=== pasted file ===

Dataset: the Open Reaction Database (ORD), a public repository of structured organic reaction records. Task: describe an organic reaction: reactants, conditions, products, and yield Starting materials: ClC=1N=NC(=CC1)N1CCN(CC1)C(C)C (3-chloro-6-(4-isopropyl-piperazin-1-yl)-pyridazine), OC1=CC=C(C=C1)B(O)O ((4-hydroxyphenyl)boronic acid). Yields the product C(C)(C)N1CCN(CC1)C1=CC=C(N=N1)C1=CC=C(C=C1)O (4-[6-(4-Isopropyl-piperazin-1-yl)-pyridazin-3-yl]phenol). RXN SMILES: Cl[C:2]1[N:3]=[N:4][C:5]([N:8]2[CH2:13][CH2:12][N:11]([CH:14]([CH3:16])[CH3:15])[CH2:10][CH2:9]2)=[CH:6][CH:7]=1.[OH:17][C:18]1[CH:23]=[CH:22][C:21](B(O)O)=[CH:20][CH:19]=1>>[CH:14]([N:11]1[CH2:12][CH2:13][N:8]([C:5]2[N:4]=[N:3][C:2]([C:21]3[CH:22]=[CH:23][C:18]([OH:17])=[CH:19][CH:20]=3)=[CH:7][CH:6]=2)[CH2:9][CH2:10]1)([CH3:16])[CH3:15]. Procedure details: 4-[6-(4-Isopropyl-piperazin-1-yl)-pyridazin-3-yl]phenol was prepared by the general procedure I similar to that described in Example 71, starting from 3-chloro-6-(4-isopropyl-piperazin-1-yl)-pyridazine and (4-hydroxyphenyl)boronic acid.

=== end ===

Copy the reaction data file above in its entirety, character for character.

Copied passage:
Dataset: the Open Reaction Database (ORD), a public repository of structured organic reaction records. Task: describe an organic reaction: reactants, conditions, products, and yield Starting materials: ClC=1N=NC(=CC1)N1CCN(CC1)C(C)C (3-chloro-6-(4-isopropyl-piperazin-1-yl)-pyridazine), OC1=CC=C(C=C1)B(O)O ((4-hydroxyphenyl)boronic acid). Yields the product C(C)(C)N1CCN(CC1)C1=CC=C(N=N1)C1=CC=C(C=C1)O (4-[6-(4-Isopropyl-piperazin-1-yl)-pyridazin-3-yl]phenol). RXN SMILES: Cl[C:2]1[N:3]=[N:4][C:5]([N:8]2[CH2:13][CH2:12][N:11]([CH:14]([CH3:16])[CH3:15])[CH2:10][CH2:9]2)=[CH:6][CH:7]=1.[OH:17][C:18]1[CH:23]=[CH:22][C:21](B(O)O)=[CH:20][CH:19]=1>>[CH:14]([N:11]1[CH2:12][CH2:13][N:8]([C:5]2[N:4]=[N:3][C:2]([C:21]3[CH:22]=[CH:23][C:18]([OH:17])=[CH:19][CH:20]=3)=[CH:7][CH:6]=2)[CH2:9][CH2:10]1)([CH3:16])[CH3:15]. Procedure details: 4-[6-(4-Isopropyl-piperazin-1-yl)-pyridazin-3-yl]phenol was prepared by the general procedure I similar to that described in Example 71, starting from 3-chloro-6-(4-isopropyl-piperazin-1-yl)-pyridazine and (4-hydroxyphenyl)boronic acid.